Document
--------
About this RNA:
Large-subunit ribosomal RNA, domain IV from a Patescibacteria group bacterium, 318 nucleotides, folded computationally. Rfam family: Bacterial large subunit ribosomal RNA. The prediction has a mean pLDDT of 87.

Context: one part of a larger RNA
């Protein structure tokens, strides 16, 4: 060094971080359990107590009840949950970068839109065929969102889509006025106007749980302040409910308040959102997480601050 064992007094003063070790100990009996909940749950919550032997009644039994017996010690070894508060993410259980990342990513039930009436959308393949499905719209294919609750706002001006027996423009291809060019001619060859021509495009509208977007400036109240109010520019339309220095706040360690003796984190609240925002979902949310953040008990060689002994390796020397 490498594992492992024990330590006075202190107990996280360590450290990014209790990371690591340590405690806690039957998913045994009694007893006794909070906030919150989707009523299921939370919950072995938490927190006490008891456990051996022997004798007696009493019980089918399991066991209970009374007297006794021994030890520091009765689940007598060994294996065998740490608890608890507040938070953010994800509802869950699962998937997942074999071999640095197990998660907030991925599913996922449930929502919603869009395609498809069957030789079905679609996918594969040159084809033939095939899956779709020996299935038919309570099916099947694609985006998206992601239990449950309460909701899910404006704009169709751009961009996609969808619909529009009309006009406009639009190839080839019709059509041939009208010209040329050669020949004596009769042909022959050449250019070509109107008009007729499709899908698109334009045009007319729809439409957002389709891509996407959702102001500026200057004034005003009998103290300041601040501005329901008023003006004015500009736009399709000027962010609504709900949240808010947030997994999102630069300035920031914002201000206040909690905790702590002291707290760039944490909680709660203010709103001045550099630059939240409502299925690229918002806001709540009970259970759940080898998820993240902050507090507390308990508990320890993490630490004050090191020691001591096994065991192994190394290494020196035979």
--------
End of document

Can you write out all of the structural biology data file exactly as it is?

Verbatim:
About this RNA:
Large-subunit ribosomal RNA, domain IV from a Patescibacteria group bacterium, 318 nucleotides, folded computationally. Rfam family: Bacterial large subunit ribosomal RNA. The prediction has a mean pLDDT of 87.

Context: one part of a larger RNA
């Protein structure tokens, strides 16, 4: 060094971080359990107590009840949950970068839109065929969102889509006025106007749980302040409910308040959102997480601050 064992007094003063070790100990009996909940749950919550032997009644039994017996010690070894508060993410259980990342990513039930009436959308393949499905719209294919609750706002001006027996423009291809060019001619060859021509495009509208977007400036109240109010520019339309220095706040360690003796984190609240925002979902949310953040008990060689002994390796020397 490498594992492992024990330590006075202190107990996280360590450290990014209790990371690591340590405690806690039957998913045994009694007893006794909070906030919150989707009523299921939370919950072995938490927190006490008891456990051996022997004798007696009493019980089918399991066991209970009374007297006794021994030890520091009765689940007598060994294996065998740490608890608890507040938070953010994800509802869950699962998937997942074999071999640095197990998660907030991925599913996922449930929502919603869009395609498809069957030789079905679609996918594969040159084809033939095939899956779709020996299935038919309570099916099947694609985006998206992601239990449950309460909701899910404006704009169709751009961009996609969808619909529009009309006009406009639009190839080839019709059509041939009208010209040329050669020949004596009769042909022959050449250019070509109107008009007729499709899908698109334009045009007319729809439409957002389709891509996407959702102001500026200057004034005003009998103290300041601040501005329901008023003006004015500009736009399709000027962010609504709900949240808010947030997994999102630069300035920031914002201000206040909690905790702590002291707290760039944490909680709660203010709103001045550099630059939240409502299925690229918002806001709540009970259970759940080898998820993240902050507090507390308990508990320890993490630490004050090191020691001591096994065991192994190394290494020196035979």